Richard E. CullenSalisbury lawyerRichard E. Cullen, a...


January 12, 1993

Richard E. Cullen

Salisbury lawyer

Richard E. Cullen, a Salisbury attorney for 54 years, died Saturday of cancer at his home in Delmar.

Mr. Cullen was born in Franklin City, Va., but lived in Delmar -- an Eastern Shore town on the Delaware-Maryland border -- for 65 of his 78 years.

He was active in Wicomico County community activities and retired last year as a partner in the law firm of Cullen, Clark, Insley and Hanson.

Mr. Cullen attended the University of Maryland at College Park and served in the Army in Europe during World War II.

From 1947 to 1951, Mr. Cullen was chairman of the Wicomico County Liquor Control Board, and from 1954 to 1966 he was attorney for the county commissioners. He also served as attorney for several towns including Delmar and Hebron, and later was chairman of the county's Charter Revision Committee.

Mr. Cullen was a former president of the University of Maryland Law School Alumni Association and the Wicomico County Bar Association, and a member from 1970 to 1974 of the Democratic State Central Committee.

Mr. Cullen also was a charter member and past president of the old Wicomico County School for Retarded Children and a charter member and past treasurer of the Lower Shore Sheltered Workshop for the mentally and physically disabled.

He was a charter member and past president of the Veterans of Foreign Wars Delmar Memorial Post No. 8276, past senior vice commander of the state VFW and a life member of Elks Lodge No. 817 in Salisbury.

In 1983, he received the Salisbury Jaycees' "Boss of the Year" award.

He was a member and former trustee of St. Stephen's United Methodist Church in Delmar, Del., where services were to be conducted at 2 p.m. today.

Mr. Cullen is survived by his wife of 46 years, the former Mabel Leitch; two sons, Robert A. Cullen of Brentwood, Tenn., and Christopher L. Cullen of Delmar, Md.; a daughter, Catherine Palmisano of Mount Airy; a brother, Charles M. Cullen of Delmar, Del.; a sister, Marjorie Bradley of Delmar, Del.; and five grandchildren.

The family suggested memorial contributions to the Coastal Hospice, Bateman and Wayne streets, Salisbury, Md. 21875.

H. G. Campbell Jr.

Construction executive

Harry Guy Campbell Jr., a retired vice president of the Harry T. Campbell & Sons Co., a concrete and construction firm that was started by his grandfather, died Saturday of heart failure at the Greater Baltimore Medical Center.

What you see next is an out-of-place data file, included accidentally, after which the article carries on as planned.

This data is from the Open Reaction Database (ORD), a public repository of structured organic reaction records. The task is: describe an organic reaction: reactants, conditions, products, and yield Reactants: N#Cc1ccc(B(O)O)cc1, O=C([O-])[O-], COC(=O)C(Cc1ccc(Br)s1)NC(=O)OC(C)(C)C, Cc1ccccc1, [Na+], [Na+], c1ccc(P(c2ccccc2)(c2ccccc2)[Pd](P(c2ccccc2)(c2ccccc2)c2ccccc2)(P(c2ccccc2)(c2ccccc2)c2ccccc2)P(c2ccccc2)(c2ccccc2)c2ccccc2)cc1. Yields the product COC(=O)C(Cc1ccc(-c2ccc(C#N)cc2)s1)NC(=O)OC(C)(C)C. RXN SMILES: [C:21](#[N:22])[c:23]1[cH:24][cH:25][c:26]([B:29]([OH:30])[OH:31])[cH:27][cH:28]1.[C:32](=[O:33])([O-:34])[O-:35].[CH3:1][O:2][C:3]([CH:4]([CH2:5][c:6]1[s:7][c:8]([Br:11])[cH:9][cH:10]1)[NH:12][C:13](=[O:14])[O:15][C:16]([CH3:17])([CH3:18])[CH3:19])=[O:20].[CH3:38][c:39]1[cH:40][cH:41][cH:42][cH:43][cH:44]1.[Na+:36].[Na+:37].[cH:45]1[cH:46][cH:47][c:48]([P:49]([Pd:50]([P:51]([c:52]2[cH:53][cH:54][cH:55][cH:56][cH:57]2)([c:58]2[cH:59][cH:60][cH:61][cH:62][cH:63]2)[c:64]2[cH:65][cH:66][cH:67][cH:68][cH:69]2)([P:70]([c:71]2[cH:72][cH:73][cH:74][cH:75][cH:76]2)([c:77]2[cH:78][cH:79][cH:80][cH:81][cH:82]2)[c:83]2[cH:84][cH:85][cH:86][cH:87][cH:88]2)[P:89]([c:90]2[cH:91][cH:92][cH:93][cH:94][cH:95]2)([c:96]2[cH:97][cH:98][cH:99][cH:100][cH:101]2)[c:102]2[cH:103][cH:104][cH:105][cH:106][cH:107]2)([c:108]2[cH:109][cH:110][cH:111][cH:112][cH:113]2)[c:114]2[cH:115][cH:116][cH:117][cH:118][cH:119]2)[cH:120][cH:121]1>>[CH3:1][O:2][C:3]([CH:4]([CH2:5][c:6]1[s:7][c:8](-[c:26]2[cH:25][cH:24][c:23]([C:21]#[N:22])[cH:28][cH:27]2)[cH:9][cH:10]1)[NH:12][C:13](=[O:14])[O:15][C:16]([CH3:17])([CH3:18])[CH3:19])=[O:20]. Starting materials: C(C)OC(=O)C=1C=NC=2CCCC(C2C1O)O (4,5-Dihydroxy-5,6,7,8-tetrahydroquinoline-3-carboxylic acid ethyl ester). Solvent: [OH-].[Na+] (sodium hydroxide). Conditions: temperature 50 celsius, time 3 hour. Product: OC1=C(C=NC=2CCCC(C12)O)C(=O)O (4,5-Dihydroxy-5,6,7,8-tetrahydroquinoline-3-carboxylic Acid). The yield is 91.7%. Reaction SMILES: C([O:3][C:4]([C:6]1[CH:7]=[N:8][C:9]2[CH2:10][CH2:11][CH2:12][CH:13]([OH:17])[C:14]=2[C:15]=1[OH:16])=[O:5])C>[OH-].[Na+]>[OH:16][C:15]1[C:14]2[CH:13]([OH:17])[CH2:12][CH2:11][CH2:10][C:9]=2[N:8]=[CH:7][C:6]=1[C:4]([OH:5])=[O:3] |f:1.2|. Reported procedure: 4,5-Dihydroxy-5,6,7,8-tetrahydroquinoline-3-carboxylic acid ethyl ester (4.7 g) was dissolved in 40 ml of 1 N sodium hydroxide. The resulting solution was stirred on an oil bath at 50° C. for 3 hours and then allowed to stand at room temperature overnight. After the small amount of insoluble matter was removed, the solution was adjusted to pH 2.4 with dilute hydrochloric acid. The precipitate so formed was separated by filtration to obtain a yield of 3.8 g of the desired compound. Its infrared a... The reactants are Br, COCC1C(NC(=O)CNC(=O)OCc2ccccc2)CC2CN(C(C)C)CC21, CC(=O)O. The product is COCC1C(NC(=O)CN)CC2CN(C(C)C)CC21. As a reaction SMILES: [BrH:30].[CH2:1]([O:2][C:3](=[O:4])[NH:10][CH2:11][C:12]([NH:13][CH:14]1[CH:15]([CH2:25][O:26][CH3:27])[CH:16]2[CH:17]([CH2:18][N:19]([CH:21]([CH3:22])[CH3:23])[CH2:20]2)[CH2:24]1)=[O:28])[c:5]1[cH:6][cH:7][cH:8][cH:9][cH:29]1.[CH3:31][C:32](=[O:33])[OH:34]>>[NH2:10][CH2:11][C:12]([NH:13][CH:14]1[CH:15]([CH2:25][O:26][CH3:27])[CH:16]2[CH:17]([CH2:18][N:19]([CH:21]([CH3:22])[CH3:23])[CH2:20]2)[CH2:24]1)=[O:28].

Mr. Campbell, who was 76 and lived on Army Road in Ruxton, was a former president of another family firm, Nottingham Properties Inc.

He retired in 1980 as a vice president of the concrete, quarrying and construction company, which the family sold in 1960.

He was known as "Mr. Harry" and as "Blacktop II," the name he used on the concrete firm's radio dispatching network. He would oversee construction, heavy grading work and sand and gravel operations in the field and knew all of the company's workers by their first names.

At his death, he was director emeritus of Nottingham, the family-owned real estate, construction and development firm of which he was president from 1965 until 1974.

Nottingham was started in 1942 and has developed projects in White Marsh, Towson and Columbia.

Mr. Campbell was a director of the Maryland Highway Contractors Association and a member of other business groups, including the National Bituminous Concrete Association, the Maryland Motor Truck Association, the National Crushed Stone Association, the National Sand and Gravel Association, the National Association of Contractors and the National Ready Mix Concrete Association.

He was fond of duck hunting, trapshooting, summers in Ocean City and animals, particularly his Rhodesian Ridgeback, Brandy, who died in 1991. His grandchildren and great-grandchildren called him "Poppy."

He was a member of the Mount Moriah Lodge of the Masons, the Scottish Rite, Boumi Temple, the Royal Order of Jesters, the Baltimore Country Club and the Towson Rotary Club, where he had perfect attendance for nearly 40 years.

He also served on the board of St. Paul's School.

A memorial service for Mr. Campbell was to be conducted at 2 p.m. today at Trinity Episcopal Church, 120 Allegheny Ave., Towson.

Mr. Campbell is survived by his wife of 52 years, the former Jane Mills; three daughters, Carolyn Beall of Owings Mills, Taber Hook of Ruxton and Madeline Modica of Tiburon, Calif.

The family suggested memorial contributions might be made to the Shriners' Hospitals for Crippled Children through Boumi Temple. John J. McKoen, a retired National Security Agency employee, died Friday at his home in Melbourne, Fla., after a heart attack.

He was 67 and had worked for the NSA at Fort Meade for over 20 years. He lived in Glen Burnie before moving to Florida in 1985, where he worked as a computer security officer in Palm Bay.

Born in Wausau, Wis., he served in the Navy during World War II. He was a graduate of St. Norbert College in DePere, Wis.

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